This lead me to think about the same thing in schools. What if your child were to be "the new kid" and he or she dressed differently, spoke differently, liked different foods, or had a different religious belief? Would you want your child to be treated like the outcast or to be welcomed into the group? Would you like your child's uniquenesses to be seen as assets or problems? Would you want your child labeled with a derogatory name? I think we know the answers to these obvious questions. We were all taught the Golden Rule when were were younger, but it often leaves the forefronts of our minds. We all need to be reminded of it; some of us more often than others. We need to ask ourselves, "Why do we treat others as we would never want to be treated?"

If we were all named Jenny, had blonde hair and blue eyes, measured 5'7" and agreed on everything, wouldn't the world be a boring place? I think so.

Sunday, July 27, 2014

How Well Do We Interact with Our Stakeholders?

Today, I helped conduct part of a market study at my local Food Co-op as one of my duties of being on the Board of Directors. We are working on our vision and deciding what steps to take in the future. We're seeking out opinions from the owner-members since it is THEIR food co-op and therefore, what they want matters. This got me thinking: How well do we do this in schools?

Parents, students, and community members are also "owner-members" for our schools. Do we ask what their vision is or the direction in which they'd like to see the school go? I am not familiar with many schools that do this. If there are schools in my area that do this, they're not telling the story. It should not just be the school board, or the administration or school employees who make these decisions for the school. Stakeholders should not have to come to a monthly school board meeting in order to share thoughts; their thoughts should be sought out on a regular basis throughout the school year. This means more often than the one open house at the beginning of the year or the two parent-teacher conferences during the year. The more engaged families and the community are in our schools, the more likely students are to succeed. Students need to see that people care and that they are watching.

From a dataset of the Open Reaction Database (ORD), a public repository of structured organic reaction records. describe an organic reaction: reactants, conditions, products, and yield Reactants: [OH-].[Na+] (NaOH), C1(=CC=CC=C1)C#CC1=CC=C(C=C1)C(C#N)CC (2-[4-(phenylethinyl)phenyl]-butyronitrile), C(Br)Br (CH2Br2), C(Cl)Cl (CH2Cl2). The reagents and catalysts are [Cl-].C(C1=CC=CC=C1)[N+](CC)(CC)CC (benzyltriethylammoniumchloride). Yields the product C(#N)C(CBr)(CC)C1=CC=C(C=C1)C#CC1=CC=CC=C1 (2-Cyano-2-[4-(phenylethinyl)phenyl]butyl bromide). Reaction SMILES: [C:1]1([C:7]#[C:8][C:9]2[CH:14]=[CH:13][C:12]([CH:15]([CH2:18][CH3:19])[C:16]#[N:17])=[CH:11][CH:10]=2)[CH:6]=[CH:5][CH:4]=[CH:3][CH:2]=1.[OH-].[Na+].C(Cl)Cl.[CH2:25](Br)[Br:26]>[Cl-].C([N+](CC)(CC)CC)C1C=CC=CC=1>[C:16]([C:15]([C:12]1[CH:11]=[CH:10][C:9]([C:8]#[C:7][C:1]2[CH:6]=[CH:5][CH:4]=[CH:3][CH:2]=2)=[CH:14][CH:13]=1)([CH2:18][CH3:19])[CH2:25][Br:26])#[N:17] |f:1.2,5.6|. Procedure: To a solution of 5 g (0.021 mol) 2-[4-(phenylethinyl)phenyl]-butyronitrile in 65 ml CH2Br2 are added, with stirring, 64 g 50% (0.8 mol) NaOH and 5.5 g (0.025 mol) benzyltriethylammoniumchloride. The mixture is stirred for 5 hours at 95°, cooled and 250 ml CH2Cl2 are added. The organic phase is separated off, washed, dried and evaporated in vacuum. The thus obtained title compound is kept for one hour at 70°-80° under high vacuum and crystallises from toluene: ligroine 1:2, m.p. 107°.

Schools are not only missing out on opportunities for feedback, but also for compliments. My experience is that, for the most part, families seem pleased with the schools in this area. Is someone seeking input from stakeholders at sporting events or fine arts productions?  If more people were encouraged to share their thoughts, opinions and insight on a regular basis, many hands would make light work.

Saturday, July 26, 2014

My Biggest Secret as a Teacher

"Lean in closely," I'd say. My eyes would shift to my peripheral vision on each side to check for eavesdroppers and then I'd whisper, "I'm not a reader."

I hated that I didn't read. I could handle 86-page Judy Blume books, but nothing else could hold my attention. If it wasn't a magazine article, it was too long. I wanted to read the John Grisham novels, but I'd instead have my husband read them and then fill me in afterwards. I figured that I'd watch the movie, so I wasn't missing out on anything. I never understood it when people said that the book was MUCH better than the movie. How could that be? For a person in her 30s with a Master's degree, one would expect more.

When I assigned reading to my students, I'd only give them a few pages, as at their age that's all I could handle successfully. When I was a student, if my teacher assigned an entire chapter to my class, I'd totally skip it. Who knows how much of  U.S. history I still do not know; how embarrassing.

One of my beloved friends and former colleagues, Jennifer Malphy (@jmalphy), inspired me by piquing my curiosity about so many books. She is so gifted with regard to finding and keeping up-to-date on young adult novels and getting middle schoolers to start reading and keep reading. So goes the theory, "You are what you teach," I was essentially a middle school girl who wanted to read but wasn't an avid reader and didn't know what to choose or where to begin.  She, being as interested in technology as I am, explored Nooks with me. She for the school library, and I for personal use. I decided while being a self-proclaimed "gadget girl," purchasing an eReader might be the answer to my problem. Jen had been researching about the successful use of them in school libraries.